Tuesday, March 10, 2009

You never get a second chance to make a first impression…

…so I guess these are my second impressions of Dili. The street kids are poor, but they are also dirty. Not sure why that is, as even in the slums of the Solomons you could have used their clothes as the after shots in a laundry detergent ad.

Everywhere there is building going on. All the footpaths are being repaved and the longer term expats say that there is a bit of a new feel to the people.

There isn’t much in the way of rubbish bins, but also not significant loads of rubbish around the place. At the same time they don’t burn stacks of rubbish, although I’m told they do burn fields and like a bit of fire.

I walk. A lot. The people are friendly and the place is laid out relatively predictably. I got turned around a bit once, but a nice young man, with almost as little English as I had Tetun got me to where I was trying to go (rather than back the way I came, which I could have managed). I’ve often guessed a bit wrongly as to which way to go, but I usually don’t get lost, just cut down a side street and re-establish my route.

You see more of the town that way, anyway. I could carry a map, but I haven’t bothered, at least to this point.

Expats here are referred to as “Mr [Firstname]”. I don’t resist, since I refer to my Timorese boss as Senhor A, and his assistants, my counterparts, as Senhores A, C and E. I’m still feeling my way around addressing the ladies in the office. My guess is that most or all are married, but it’s not the sort of thing you want to get wrong, and enough glitter and bling is worn to make judging by rings pretty unreliable.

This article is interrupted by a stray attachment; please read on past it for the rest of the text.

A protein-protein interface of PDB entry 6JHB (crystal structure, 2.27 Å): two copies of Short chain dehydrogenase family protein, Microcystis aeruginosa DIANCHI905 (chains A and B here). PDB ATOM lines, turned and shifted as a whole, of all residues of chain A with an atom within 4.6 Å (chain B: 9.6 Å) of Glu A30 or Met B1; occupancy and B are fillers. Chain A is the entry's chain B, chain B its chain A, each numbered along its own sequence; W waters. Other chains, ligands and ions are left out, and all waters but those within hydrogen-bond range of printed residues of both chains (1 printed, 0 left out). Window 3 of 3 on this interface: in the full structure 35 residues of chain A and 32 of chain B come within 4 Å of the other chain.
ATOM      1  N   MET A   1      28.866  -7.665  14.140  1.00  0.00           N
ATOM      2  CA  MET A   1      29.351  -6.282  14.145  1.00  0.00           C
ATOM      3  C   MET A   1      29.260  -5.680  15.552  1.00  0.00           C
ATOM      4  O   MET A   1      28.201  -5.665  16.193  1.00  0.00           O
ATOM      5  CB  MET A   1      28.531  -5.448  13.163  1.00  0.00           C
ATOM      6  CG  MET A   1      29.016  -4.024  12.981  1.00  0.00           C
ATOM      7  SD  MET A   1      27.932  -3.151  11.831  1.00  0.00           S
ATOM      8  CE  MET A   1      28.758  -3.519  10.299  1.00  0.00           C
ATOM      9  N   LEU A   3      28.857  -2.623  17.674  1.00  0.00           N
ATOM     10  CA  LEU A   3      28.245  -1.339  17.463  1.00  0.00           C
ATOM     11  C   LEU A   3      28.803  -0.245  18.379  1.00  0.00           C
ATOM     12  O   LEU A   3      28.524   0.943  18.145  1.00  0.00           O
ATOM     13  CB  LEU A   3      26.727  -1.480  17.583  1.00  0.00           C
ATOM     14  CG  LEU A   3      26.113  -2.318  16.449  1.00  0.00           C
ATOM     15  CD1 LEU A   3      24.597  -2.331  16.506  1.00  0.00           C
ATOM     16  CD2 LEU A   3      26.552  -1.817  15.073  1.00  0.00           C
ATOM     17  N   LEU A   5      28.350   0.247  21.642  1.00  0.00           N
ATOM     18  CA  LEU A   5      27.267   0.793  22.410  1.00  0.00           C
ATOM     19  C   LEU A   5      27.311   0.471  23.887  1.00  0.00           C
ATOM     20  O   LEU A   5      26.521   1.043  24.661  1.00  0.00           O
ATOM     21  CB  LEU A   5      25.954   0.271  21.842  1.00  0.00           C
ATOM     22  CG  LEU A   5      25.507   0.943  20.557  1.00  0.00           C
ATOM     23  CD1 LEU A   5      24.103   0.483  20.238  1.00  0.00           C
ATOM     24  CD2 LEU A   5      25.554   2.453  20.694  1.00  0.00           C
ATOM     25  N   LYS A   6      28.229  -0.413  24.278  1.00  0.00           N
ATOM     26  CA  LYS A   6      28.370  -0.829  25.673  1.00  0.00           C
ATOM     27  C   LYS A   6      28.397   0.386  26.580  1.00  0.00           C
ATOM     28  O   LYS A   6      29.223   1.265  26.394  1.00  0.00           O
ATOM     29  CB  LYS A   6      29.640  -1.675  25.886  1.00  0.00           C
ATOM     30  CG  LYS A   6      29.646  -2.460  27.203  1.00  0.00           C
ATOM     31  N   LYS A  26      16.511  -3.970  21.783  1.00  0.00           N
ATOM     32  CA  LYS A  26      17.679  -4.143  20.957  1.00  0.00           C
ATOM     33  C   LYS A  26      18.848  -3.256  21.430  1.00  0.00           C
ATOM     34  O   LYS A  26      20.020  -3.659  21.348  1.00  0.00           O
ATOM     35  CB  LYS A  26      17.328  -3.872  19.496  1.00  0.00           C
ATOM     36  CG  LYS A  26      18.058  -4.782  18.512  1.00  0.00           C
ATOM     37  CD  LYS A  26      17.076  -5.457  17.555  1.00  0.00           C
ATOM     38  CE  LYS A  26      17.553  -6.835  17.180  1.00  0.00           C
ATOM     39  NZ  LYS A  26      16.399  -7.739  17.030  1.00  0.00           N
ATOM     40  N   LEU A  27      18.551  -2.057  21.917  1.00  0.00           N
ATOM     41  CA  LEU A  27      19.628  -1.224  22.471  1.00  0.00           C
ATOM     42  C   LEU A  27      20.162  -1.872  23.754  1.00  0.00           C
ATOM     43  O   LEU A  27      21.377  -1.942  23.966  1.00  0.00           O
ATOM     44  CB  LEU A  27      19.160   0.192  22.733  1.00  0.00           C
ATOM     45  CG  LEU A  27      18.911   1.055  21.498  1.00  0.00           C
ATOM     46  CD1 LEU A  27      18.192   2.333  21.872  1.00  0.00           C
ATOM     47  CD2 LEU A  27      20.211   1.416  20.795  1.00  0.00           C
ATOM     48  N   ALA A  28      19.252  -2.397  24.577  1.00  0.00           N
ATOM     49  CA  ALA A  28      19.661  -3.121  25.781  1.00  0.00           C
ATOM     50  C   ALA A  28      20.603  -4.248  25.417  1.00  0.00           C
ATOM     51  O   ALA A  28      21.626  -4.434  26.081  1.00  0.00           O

I start Tetun lessons today after the lady at the college whose course teaches intensive Tetun promised that after 3 weeks of spending all morning learning Tetun ( big ask in time terms!) I would be able to barely hold my own in a short social conversation. So I’ve hired a tutor instead. Afterwards, I found out she has a PhD in Tetun, and maybe her linguistic bar is set pretty high.

There are lots of pigs and goats, with the occasional and always brilliantly coloured chook around. The huge number of goats and the lack of goat on ANY menu I’ve seen to date, makes me wonder if they are milk animals. The dogs don’t look exactly healthy but they aren’t mangy street rats.

My wondering about the vendors continues. A bloke with a pole with bunches of fruit on each end was trying to sell them, as you do. He chanted out “mango,mango,mango”, pretty much as one word, as you might, to draw attention to his produce. What is wrong with this picture? Well, he’d actually wandered into a restaurant at lunchtime while everyone was sitting down and eating. Oddly, he didn’t make a single sale.

The sun really bites here, you can feel it beating down. I wore a big hat everywhere, and collared shirts, but even so, I managed a mild sunburn but I got to it with cream and it has faded. I didn’t leave home without applying sun block this morning.

I'm liking it here.

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